U.S. Personal Income Tumbles Amid Expiration Of Federal Unemployment Benefits
Reflecting a decrease in unemployment insurance benefits, the Commerce Department released a report on Thursday showing a steep drop in U.S. personal income in the month of August.
The report said personal income tumbled by 2.7 percent in August after rising by an upwardly revised 0.5 percent in July.
Economists had expected personal income to slump by 2.5 percent compared to the 0.4 percent increase originally reported for the previous month.
Disposable personal income, or personal income less personal current taxes, also plunged by 3.2 percent in August after inching up by 0.3 percent in July.
The Commerce Department said the sharp pullback in personal income partly reflected the expiration of the Federal Pandemic Unemployment Compensation program, which provided a temporary weekly supplemental payment of $600 for those receiving unemployment benefits.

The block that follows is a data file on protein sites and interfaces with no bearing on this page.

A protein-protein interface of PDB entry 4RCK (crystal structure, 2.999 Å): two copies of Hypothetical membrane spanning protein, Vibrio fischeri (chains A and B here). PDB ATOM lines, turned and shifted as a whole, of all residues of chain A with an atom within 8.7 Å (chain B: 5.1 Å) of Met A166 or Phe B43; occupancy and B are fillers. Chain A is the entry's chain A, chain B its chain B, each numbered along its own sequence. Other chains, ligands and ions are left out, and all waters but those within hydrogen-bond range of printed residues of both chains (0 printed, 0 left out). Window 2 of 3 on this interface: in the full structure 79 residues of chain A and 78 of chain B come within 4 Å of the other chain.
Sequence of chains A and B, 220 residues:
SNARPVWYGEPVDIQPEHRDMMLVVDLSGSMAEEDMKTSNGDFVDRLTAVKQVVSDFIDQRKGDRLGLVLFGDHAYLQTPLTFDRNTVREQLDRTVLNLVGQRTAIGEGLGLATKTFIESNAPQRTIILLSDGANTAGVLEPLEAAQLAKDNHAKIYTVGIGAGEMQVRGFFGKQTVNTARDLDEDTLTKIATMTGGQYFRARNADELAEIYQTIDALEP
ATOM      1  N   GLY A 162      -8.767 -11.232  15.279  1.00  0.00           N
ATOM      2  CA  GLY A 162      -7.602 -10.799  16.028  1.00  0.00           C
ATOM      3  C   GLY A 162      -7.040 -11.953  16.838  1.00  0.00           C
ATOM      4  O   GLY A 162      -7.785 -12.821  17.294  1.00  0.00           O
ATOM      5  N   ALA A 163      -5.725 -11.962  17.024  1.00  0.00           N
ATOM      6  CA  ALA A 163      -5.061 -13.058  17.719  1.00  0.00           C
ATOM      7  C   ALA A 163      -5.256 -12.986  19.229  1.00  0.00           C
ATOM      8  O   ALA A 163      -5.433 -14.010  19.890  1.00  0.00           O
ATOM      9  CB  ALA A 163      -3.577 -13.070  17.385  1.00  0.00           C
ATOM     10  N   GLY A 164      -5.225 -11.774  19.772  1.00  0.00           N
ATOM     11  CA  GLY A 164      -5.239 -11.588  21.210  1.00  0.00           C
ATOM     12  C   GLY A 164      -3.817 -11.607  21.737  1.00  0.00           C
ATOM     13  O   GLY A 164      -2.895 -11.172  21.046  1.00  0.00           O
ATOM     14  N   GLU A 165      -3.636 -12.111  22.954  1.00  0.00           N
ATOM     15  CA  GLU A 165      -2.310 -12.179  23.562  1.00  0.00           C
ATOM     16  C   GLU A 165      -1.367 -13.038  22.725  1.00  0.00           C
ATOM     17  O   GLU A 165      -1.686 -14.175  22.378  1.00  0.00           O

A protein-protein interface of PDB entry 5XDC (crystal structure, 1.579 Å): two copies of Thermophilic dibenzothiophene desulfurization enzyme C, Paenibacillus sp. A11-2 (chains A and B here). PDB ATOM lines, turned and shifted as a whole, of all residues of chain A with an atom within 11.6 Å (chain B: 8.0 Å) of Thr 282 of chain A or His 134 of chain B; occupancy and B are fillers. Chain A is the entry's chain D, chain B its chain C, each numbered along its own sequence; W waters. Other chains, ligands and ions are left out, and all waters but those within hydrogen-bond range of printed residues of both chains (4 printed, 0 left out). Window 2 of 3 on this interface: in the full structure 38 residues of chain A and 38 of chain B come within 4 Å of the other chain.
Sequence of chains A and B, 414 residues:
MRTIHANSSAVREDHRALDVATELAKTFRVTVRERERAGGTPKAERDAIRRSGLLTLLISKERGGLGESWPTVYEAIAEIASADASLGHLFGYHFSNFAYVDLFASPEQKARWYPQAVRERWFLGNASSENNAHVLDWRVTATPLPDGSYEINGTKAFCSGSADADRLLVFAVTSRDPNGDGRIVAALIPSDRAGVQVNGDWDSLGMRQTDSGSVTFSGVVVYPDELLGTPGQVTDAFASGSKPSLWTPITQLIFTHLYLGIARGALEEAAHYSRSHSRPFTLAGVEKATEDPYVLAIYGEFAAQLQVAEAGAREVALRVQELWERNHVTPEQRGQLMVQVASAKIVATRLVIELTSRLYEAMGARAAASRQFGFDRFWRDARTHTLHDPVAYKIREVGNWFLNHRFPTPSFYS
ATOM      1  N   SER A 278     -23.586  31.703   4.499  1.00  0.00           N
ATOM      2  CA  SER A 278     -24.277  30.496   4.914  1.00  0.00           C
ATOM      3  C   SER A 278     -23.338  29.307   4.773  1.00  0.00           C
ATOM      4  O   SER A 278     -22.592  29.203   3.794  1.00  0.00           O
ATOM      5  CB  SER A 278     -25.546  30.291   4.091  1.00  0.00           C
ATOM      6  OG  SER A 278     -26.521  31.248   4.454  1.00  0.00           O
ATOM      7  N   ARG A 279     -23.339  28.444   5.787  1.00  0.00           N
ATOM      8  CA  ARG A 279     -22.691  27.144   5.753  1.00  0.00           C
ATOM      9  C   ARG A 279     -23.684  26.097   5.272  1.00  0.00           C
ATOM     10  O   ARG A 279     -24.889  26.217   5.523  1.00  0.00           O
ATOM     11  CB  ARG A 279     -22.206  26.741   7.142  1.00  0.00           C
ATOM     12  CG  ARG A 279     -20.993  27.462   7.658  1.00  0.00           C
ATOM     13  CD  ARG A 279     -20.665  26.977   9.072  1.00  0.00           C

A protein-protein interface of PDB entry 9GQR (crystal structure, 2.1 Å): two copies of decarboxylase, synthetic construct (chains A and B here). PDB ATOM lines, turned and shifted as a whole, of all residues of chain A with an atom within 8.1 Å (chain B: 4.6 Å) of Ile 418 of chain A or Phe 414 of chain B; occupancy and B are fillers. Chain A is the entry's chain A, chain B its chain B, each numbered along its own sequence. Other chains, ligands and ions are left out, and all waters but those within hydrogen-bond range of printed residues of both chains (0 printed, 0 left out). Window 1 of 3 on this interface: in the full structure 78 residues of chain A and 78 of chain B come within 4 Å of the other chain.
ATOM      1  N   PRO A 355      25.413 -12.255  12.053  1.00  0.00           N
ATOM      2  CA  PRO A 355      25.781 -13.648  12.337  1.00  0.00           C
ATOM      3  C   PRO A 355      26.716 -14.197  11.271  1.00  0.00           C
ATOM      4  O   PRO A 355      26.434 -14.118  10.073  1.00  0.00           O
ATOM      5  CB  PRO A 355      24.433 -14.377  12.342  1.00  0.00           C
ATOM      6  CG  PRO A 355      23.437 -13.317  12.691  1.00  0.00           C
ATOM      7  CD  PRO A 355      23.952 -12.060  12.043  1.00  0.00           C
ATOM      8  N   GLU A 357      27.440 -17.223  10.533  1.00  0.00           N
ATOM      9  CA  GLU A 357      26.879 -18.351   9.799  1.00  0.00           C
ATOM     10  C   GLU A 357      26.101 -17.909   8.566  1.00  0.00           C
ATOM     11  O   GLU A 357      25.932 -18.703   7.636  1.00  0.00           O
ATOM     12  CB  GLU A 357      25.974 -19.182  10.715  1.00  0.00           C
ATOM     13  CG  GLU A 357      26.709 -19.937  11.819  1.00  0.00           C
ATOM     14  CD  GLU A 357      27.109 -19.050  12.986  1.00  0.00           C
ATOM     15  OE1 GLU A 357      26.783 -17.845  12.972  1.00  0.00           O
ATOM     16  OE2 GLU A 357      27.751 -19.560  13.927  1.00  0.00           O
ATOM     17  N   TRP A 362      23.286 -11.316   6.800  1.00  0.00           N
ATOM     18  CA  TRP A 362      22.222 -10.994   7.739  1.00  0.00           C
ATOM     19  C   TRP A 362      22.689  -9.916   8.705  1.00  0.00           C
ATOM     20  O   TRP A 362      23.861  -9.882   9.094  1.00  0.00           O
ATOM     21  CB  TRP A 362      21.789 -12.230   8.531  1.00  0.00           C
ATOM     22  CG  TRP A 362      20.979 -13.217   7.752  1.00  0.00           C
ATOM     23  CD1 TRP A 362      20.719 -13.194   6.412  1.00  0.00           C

The decrease in unemployment insurance benefits was partly offset by an increase in compensation, with temporary and intermittent Census workers boosting government wages and salaries by $10.8 billion in August.
Meanwhile, the report said personal spending climbed by 1.0 percent in August after jumping by a downwardly revised 1.5 percent in July.
Personal spending was expected to increase by 0.8 percent compared to the 1.9 percent spike originally reported for the previous month.
Excluding price changes, personal spending rose by 0.7 percent in August after increasing by 1.1 percent in July.
The Commerce Department said a jump in spending for services was partly offset by a decrease in spending for goods.
Reflecting the plunge in income and the increase in spending, personal saving as a percentage of disposable personal income slumped to 14.1 percent in August from 17.7 percent in July.
“With compensation growing at a slower pace and government transfers diminishing, consumers dipped into their savings to finance their outlays – this is not a sustainable reality,” said Gregory Daco, Chief U.S. Economist at Oxford Economics.
He added, “Unless employment growth picks up, or additional fiscal aid is extended, consumer spending is at risk of slowing dramatically during the second phase of the recovery.”